So what’s so great about this psychoanalytical life simulation where a talking cat holds your bedtime over you like a guillotine? The game rolls effortlessly – days pass, decisions are made, new missions are introduced. Rinse and repeat. Time is finite, though, and missions have deadlines. Every single day is a calculation of how to most efficiently use your time. You start to plan in advance in your head – tonight I’ll hang back and read this book that builds my courage, so that tomorrow night I have enough guts accumulated to hang out with my ex-Yakuza confidant. Or, I could spend the same time on a different path, and still impact the gains for my character and my story.
The characters in this game are real achievements because I wanted to hang out with them even after I maxed out our bonds. I looked forward to taking time out of my days to go to new places with them, to see movies with them, or to in some special cases, go on dates with them. Many complain that these characters are just different anime tropes, but I disagree – thanks to the committed and vibrant voice acting and the sometimes-cheesy, often hilarious writing, these characters shine in what’s already a compelling story.
But aside from the narrative elements and the high-school nostalgia, there’s a whole other side to this game that shines like a jewel in the moonlight. And that side is the battle system, and the dungeon-crawling gameplay in the “otherworld” that parallels the “real world”. Just as addictive as any daytime activity, the battling in this game is a fun blend of Pokemon style monster taming and Final Fantasy like turn based strategy. You wield a demon-like “Persona,” using skills your opponent has a weakness to in order to down them. Once you down all of your enemies, you unleash a stylized, “All Out Attack” where you deliciously pummel the hopeless fiend(s), dealing massive damage and nearly always killing your foe. It’s a lot of fucking fun.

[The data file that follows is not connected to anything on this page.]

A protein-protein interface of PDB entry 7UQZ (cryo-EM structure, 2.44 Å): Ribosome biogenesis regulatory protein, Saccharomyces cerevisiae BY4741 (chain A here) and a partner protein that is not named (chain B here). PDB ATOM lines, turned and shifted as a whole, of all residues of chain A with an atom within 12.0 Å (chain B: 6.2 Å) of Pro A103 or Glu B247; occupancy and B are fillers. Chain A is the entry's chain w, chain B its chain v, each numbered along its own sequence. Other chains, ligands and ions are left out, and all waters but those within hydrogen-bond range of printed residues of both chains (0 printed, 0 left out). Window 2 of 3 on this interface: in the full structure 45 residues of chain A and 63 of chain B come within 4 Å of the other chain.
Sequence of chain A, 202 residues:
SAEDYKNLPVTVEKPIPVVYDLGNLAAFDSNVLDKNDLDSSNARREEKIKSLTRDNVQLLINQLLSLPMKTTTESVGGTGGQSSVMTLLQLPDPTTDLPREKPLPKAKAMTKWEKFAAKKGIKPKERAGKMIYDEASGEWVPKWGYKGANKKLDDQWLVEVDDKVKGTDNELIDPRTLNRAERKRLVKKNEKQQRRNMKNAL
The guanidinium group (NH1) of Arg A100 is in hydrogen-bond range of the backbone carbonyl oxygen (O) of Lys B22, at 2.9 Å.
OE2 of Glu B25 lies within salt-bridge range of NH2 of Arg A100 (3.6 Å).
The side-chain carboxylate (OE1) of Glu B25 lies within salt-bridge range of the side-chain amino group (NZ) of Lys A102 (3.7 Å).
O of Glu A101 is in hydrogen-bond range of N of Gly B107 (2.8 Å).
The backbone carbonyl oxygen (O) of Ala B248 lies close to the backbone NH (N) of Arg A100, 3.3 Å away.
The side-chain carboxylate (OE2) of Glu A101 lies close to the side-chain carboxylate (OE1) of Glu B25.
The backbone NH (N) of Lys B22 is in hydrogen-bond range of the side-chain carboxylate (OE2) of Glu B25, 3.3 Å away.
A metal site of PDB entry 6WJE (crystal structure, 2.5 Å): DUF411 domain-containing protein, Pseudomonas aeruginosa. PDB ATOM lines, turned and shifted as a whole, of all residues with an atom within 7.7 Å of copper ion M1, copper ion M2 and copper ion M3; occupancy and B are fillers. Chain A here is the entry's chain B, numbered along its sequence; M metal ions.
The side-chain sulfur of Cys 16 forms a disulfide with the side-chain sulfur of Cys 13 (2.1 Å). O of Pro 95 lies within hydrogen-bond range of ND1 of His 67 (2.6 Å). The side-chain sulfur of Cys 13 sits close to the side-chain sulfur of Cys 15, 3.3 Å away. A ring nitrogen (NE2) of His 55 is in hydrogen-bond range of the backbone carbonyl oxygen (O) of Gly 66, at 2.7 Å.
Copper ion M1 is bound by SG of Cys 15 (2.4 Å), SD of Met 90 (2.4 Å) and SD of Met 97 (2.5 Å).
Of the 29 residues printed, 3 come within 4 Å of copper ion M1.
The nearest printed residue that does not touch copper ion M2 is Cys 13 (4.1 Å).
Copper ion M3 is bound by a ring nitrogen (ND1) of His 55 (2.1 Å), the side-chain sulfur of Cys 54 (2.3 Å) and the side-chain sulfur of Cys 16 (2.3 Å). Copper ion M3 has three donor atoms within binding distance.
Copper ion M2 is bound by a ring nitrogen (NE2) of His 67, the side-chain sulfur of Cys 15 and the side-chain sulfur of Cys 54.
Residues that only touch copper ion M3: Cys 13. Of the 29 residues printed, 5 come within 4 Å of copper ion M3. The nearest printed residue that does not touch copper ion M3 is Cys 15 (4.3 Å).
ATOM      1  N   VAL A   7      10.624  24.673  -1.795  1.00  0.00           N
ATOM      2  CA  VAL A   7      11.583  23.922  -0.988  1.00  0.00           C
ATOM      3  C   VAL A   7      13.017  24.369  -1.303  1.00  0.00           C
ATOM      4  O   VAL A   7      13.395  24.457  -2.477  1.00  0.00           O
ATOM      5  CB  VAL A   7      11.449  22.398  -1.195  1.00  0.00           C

As many praises as I can sing for this strange, amazing, beautiful game, there are a few downsides to it that any fair purveyor of justice such as myself cannot ignore. One of these weaknesses is that the game is LONG. Expect more than 100 hours – and that’s just to finish ONE playthrough. And while the long sections of story cutscenes are usually fine thanks to the peppy writing and acting, some of the voice acting in the game, usually from secondary characters, doesn’t meet the bar that the rest of the cast sets. And some of the lines are pretty cringe-worthy. I’m looking at you, Junya Kaneshiro’s bug-form, yo.
Overall, the Scales of Justice indicate a lot of weight on the positive side. The style, gameplay, and story in this game are delicious. All of the components of this game come together to synergize what is definitely one of my favorite games of all time. And – as gentleman, I should mention that while it is possible to date all of the female confidants at the same time, in my first playthrough I stayed faithful to Makoto until the end. Ahh, Makoto – a vision of the perfect girl; brains, brawn, and body. Doomcliff doubts he will find another love as true as Makoto as long as he games – or anyone else who looks so good in a black leather body suit. I rate Persona 5 forty-six out of fifty on the Scales of Justice.